Even when I was a seven-months-pregnant behemoth, I was invisible as I hefted a load of packages to the post office at Christmastime, as I struggled with a pallet of sodas at Costco. I was even invisible in the Tiny Tim confines of the modern airplane. I could hear crickets as I struggled to get my bag into the overhead. Two seats away, an elderly white lady was swarmed by white men helping her with hers. They politely excused themselves as they tried to hurry past my bulk to her. It was all I could do not to cry. I did cry the time two white men “erased” me in a shoebox-size Dunkin Donuts in Logan Airport. One had filled the tiny room with his luggage, his restless kids and a complicated order. I waited politely in line behind him. As he was trying to get organized, he noticed the white man in line behind me and apologized profusely for holding him up. Then he waved him gallantly on to the cashier. White man No. 2 had to step over my luggage to reach the counter. However racist white men may be, a nice rack should be the great neutralizer in an encounter that will only last a minute. You have to give racism its props; it’s the only force proven to trump what a hound dog the average man is.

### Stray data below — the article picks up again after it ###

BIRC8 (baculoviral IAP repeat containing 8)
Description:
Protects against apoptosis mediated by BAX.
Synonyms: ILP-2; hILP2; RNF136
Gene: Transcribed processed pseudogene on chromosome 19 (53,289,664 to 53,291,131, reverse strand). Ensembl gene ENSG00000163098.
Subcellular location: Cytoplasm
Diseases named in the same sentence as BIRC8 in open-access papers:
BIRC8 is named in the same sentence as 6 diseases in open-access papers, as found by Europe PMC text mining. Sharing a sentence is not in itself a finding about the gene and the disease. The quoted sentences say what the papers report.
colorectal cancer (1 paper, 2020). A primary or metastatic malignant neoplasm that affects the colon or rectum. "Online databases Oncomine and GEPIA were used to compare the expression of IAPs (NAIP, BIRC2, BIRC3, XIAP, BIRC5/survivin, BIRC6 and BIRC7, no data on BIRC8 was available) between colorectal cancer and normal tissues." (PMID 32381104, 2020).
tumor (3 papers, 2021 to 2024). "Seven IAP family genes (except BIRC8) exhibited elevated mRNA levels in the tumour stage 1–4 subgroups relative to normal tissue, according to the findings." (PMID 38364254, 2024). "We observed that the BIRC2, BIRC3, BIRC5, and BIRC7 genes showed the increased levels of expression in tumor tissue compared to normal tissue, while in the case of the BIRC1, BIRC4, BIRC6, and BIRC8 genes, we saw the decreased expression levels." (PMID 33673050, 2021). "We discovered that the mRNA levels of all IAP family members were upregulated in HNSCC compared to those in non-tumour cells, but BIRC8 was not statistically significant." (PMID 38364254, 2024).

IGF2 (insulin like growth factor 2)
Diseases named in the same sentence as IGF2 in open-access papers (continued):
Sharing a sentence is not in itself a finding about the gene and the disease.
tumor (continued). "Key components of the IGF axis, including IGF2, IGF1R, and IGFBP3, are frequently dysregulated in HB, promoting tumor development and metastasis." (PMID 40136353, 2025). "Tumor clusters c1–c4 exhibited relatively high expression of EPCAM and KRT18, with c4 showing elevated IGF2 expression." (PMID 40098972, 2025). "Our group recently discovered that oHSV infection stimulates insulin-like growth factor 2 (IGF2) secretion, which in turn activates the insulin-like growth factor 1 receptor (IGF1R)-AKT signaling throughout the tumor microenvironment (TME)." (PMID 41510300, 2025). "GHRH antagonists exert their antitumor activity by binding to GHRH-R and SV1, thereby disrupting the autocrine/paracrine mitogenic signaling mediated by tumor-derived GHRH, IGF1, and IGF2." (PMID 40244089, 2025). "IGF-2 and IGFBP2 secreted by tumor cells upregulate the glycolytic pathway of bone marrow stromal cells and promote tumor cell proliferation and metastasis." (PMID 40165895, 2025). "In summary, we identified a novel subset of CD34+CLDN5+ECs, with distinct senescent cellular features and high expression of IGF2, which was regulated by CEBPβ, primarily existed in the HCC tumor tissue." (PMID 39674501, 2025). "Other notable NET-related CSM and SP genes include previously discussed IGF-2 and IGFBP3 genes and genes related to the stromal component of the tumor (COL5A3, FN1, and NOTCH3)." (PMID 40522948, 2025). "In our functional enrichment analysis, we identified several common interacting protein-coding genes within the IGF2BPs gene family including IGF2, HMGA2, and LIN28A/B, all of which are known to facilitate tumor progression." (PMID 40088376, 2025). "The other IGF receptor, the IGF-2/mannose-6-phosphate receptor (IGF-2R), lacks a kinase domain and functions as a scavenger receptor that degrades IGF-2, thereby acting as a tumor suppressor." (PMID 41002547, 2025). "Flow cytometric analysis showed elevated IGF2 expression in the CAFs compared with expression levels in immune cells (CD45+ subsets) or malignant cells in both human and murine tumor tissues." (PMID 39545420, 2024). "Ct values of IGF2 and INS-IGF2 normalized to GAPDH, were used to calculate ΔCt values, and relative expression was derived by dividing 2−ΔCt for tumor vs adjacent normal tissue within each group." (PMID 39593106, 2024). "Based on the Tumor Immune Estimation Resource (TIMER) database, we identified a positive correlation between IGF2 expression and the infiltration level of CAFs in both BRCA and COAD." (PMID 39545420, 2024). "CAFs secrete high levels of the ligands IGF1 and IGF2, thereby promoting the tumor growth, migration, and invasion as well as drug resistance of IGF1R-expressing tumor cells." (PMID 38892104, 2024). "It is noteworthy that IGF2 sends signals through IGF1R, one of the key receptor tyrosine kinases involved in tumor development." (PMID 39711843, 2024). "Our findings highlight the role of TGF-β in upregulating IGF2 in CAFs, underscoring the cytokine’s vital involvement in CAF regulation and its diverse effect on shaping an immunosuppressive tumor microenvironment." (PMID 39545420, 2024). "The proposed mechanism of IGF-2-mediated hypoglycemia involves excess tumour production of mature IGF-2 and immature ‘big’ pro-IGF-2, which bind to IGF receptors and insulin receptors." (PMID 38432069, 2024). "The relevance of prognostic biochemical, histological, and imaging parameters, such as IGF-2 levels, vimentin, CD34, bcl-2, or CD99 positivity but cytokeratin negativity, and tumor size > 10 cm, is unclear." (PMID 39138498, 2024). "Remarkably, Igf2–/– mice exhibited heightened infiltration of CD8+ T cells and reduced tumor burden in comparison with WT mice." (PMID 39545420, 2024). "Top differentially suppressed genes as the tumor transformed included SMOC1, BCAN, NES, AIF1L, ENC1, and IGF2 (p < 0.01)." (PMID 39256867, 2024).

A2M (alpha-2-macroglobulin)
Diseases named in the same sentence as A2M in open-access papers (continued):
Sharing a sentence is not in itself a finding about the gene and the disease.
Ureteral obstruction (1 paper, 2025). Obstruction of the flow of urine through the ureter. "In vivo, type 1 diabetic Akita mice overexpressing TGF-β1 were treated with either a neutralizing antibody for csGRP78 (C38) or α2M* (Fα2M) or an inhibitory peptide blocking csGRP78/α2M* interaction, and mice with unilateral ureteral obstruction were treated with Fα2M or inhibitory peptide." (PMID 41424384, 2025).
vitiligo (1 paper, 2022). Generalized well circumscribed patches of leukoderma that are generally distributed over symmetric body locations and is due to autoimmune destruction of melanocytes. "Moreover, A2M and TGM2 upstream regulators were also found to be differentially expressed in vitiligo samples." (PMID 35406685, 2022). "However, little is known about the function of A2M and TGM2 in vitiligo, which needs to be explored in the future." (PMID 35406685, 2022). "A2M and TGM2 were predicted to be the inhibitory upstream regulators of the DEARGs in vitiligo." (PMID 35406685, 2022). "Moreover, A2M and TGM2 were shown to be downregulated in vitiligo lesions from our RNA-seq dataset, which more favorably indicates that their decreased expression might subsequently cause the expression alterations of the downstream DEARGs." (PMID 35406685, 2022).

In the ’80s and ’90s, I reacted to my sexual invisibility vis-à-vis white men with faux feminist sarcasm and wannabe black nationalist contempt. But I’m 46 now and far less full of bullshit. I’m not angry. I’m hurt. It’s not that I want white men to want me. I want all men to want me. I want to be seen as desirable, if I actually am. As available, if I actually am. As fuckable, though you should be so lucky. But, because I’m black, I’m somehow seen as a gender crasher, an imposter fronting as a real woman. Liable to get the sexual bum’s rush at any moment. No wonder so many of us are bitches. It protects us from rejection if we make it impossible to get anywhere near us in the first place.